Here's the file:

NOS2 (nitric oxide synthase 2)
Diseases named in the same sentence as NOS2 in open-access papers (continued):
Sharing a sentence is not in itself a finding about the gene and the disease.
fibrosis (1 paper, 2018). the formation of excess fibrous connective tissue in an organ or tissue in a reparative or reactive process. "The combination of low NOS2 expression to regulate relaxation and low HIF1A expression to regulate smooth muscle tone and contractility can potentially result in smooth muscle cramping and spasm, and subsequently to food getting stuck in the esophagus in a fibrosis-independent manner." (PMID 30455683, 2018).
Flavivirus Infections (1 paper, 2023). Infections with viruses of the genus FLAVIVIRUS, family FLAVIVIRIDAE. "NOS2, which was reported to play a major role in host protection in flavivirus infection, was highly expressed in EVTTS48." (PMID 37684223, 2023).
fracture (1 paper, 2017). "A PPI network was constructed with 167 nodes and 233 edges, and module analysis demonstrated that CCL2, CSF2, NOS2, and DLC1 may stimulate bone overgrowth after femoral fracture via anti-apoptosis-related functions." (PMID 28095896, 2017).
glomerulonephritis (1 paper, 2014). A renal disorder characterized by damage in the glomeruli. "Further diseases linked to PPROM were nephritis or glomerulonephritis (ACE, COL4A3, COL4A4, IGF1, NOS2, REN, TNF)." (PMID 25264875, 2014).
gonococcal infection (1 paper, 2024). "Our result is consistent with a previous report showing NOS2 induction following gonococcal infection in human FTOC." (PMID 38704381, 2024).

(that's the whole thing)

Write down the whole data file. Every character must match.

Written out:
NOS2 (nitric oxide synthase 2)
Diseases named in the same sentence as NOS2 in open-access papers (continued):
Sharing a sentence is not in itself a finding about the gene and the disease.
fibrosis (1 paper, 2018). the formation of excess fibrous connective tissue in an organ or tissue in a reparative or reactive process. "The combination of low NOS2 expression to regulate relaxation and low HIF1A expression to regulate smooth muscle tone and contractility can potentially result in smooth muscle cramping and spasm, and subsequently to food getting stuck in the esophagus in a fibrosis-independent manner." (PMID 30455683, 2018).
Flavivirus Infections (1 paper, 2023). Infections with viruses of the genus FLAVIVIRUS, family FLAVIVIRIDAE. "NOS2, which was reported to play a major role in host protection in flavivirus infection, was highly expressed in EVTTS48." (PMID 37684223, 2023).
fracture (1 paper, 2017). "A PPI network was constructed with 167 nodes and 233 edges, and module analysis demonstrated that CCL2, CSF2, NOS2, and DLC1 may stimulate bone overgrowth after femoral fracture via anti-apoptosis-related functions." (PMID 28095896, 2017).
glomerulonephritis (1 paper, 2014). A renal disorder characterized by damage in the glomeruli. "Further diseases linked to PPROM were nephritis or glomerulonephritis (ACE, COL4A3, COL4A4, IGF1, NOS2, REN, TNF)." (PMID 25264875, 2014).
gonococcal infection (1 paper, 2024). "Our result is consistent with a previous report showing NOS2 induction following gonococcal infection in human FTOC." (PMID 38704381, 2024).